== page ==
I love movies with big ideas. I would much rather a movie go big with a new or challenging philosophy or concept and not be able to follow through than a movie that plays it safe with a story or plot that we’ve seen a hundred times before.

But then again, there’s nothing more painful than seeing a good idea totally wasted. Or worse, a movie that so over-commits that it crashes and burns through its own misdirected vigor. Such is the case with Downsizing, Alexander Payne’s new movie, whose honest attempts at satire and social commentary end up as a disastrously off-track study in political correctness and message-y schlock.

Downsizing’s first half-hour is encouraging, as Payne (and co-writer Jim Taylor) sets up a truly intriguing concept: science has developed a technology to shrink humans to one-twelfth of their size, which allows them to live in a much more economical way, not to mention provide a smaller carbon footprint—a benefit to both the planet and to our way of life. The way this premise is set up is clever, charming and funny. Matt Damon plays an ordinary guy who is attracted to the concept of “downsizing” because his life has hit a proverbial rut and he thinks it would make his wife (Kristen Wiig) happier. He decides to learn more about it, talking to people who have “gone small” and visiting Leisureland, a “small community,” so he can see how people who’ve gone through the process live. I was so absorbed and interested in the whole concept, I was 100% on board. I was excited to see where they would go with it, once he actually goes through with the downsizing process. More comedy and cleverness would follow, right? Tons of sight gags and maybe some “small bias” jokes thrown in to remind us of a moral of the story, right?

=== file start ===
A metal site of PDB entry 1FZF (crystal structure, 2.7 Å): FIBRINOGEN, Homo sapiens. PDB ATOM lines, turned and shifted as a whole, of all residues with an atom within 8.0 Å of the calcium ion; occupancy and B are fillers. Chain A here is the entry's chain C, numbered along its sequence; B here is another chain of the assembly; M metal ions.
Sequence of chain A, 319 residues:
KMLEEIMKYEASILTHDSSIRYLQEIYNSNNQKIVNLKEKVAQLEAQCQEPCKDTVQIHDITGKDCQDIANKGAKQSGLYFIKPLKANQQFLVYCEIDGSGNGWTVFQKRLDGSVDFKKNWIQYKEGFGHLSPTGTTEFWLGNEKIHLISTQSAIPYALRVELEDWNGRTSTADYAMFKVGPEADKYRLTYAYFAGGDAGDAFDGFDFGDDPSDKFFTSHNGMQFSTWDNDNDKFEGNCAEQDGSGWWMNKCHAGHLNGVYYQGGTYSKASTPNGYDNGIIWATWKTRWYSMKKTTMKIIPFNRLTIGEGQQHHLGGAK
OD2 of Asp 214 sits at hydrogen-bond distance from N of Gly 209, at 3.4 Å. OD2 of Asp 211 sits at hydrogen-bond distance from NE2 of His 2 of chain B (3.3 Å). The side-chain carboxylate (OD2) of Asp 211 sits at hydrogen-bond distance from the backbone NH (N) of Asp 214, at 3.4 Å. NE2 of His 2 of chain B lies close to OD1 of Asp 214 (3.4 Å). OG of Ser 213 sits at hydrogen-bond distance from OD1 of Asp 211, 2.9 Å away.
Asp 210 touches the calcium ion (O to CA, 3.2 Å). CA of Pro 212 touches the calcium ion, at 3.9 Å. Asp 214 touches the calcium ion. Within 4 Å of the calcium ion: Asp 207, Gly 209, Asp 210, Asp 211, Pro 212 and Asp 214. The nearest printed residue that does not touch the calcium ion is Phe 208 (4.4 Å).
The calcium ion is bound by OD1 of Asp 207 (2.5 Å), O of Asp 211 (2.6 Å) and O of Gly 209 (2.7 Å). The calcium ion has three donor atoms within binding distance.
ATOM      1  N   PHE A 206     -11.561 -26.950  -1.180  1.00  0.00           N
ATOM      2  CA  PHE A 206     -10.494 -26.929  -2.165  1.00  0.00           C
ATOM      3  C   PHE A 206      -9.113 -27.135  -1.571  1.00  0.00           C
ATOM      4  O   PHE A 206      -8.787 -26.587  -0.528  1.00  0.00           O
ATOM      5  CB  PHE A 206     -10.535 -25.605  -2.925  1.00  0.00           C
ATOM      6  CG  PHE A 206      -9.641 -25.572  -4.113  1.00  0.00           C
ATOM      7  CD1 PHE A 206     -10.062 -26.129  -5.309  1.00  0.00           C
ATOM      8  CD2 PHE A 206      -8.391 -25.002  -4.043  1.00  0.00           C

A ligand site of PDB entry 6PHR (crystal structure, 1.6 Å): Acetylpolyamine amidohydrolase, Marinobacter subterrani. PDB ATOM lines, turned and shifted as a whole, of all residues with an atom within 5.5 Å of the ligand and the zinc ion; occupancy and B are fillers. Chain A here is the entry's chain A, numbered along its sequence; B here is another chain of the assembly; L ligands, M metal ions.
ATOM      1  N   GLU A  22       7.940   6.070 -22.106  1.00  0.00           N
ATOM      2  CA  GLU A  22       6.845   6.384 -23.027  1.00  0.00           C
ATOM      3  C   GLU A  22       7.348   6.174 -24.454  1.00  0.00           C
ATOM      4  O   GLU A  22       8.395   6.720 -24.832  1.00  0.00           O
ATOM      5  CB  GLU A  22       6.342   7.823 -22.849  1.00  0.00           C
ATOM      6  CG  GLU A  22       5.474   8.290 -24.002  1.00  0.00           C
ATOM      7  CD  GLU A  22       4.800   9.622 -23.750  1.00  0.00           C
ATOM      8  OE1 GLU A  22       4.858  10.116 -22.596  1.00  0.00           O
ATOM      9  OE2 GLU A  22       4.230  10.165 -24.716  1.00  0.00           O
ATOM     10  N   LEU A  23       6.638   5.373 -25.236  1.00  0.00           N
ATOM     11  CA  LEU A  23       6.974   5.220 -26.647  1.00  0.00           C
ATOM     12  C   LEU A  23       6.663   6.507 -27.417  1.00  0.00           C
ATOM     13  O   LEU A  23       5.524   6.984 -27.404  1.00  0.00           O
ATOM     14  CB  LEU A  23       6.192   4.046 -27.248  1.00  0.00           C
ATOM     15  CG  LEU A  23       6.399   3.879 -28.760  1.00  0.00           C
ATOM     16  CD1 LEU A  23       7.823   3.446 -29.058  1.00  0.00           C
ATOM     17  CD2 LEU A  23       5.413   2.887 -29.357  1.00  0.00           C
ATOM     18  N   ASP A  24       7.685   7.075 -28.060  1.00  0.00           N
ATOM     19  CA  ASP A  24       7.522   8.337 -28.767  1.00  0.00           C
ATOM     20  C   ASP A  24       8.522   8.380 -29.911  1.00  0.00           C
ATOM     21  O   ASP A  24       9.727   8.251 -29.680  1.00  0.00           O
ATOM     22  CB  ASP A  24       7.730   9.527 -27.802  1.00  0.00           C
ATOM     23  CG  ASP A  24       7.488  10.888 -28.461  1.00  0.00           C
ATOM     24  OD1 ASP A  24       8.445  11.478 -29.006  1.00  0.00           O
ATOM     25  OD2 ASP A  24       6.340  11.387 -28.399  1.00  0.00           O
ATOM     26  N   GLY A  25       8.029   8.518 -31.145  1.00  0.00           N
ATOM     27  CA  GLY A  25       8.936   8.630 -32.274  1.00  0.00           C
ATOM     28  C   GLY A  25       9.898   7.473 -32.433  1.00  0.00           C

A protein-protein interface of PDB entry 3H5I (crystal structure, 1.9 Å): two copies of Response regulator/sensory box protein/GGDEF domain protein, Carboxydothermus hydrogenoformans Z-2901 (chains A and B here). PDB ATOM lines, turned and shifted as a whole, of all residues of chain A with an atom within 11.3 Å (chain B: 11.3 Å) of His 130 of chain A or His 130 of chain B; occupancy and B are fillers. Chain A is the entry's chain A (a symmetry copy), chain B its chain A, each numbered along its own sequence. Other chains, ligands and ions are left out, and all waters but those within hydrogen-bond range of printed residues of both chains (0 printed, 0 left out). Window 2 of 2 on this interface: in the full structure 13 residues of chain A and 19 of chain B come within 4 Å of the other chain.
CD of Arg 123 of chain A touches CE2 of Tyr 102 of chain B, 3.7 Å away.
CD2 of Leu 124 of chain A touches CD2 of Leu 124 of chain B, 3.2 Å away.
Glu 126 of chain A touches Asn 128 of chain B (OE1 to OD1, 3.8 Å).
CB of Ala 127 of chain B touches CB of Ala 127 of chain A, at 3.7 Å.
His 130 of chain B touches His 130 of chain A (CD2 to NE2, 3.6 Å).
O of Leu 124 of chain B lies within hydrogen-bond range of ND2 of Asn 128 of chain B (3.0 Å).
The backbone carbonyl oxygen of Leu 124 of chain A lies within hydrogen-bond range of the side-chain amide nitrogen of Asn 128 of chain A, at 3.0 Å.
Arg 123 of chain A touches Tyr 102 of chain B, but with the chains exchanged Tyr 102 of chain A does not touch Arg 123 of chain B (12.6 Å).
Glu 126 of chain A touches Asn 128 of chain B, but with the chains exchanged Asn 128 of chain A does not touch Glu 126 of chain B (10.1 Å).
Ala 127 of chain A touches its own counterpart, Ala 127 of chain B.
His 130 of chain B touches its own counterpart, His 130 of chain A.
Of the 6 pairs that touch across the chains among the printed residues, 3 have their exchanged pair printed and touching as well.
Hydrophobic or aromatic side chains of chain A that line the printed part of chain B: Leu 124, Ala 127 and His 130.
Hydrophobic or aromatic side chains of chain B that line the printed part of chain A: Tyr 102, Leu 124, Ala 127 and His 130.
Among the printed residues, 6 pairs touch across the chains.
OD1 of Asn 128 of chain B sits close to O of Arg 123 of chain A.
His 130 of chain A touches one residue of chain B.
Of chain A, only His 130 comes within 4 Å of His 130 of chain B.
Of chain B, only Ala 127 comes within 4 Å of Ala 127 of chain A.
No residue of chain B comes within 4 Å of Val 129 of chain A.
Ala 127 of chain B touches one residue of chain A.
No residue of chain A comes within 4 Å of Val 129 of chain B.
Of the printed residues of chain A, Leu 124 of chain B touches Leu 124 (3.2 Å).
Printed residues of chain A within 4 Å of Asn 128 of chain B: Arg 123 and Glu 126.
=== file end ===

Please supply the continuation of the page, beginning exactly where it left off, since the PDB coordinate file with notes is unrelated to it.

Oh, if only.

Nope, once the movie moves past the novelty and exposition phase of the “downsizing” idea, the jokes run dry pretty quickly as the movie takes an abrupt and, quite frankly, annoying turn and becomes a message movie. I understand that Downsizing was already a message movie at this point, with the concept of “downsizing” positing a way to save the planet (assuming all humans would buy in) by helping with overpopulation and global warming. That was the clever way that Payne and Taylor melded comedy with concept. And I would have been happy if they had left it at that. But instead, the movie veers way off course and becomes a movie about social inequities, racism and class structure—even immigration. Seriously? One minute, this movie is a charming lark with subtle undertones of “save the planet”, then turns into a graphic, depressing and dark tale of human suffering—not even done well.

Downsizing literally feels like two different movies and the second one is not only dreary, but lifeless and incoherent. It continues to drag on and on, getting further mired in its own self-awareness. Every bit of good will it had built up in the first half hour is obliterated by its overindulgent and self-serious storyline at the end.

Nothing ends up being good here, including Matt Damon, whose chronic blandness defines everything about this movie. Christoph Waltz is wasted, as is a great initial concept that becomes nagging and even insulting.

Skip Downsizing, it’s easily the worst movie in a very crowded holiday movie season. That’s no small feat.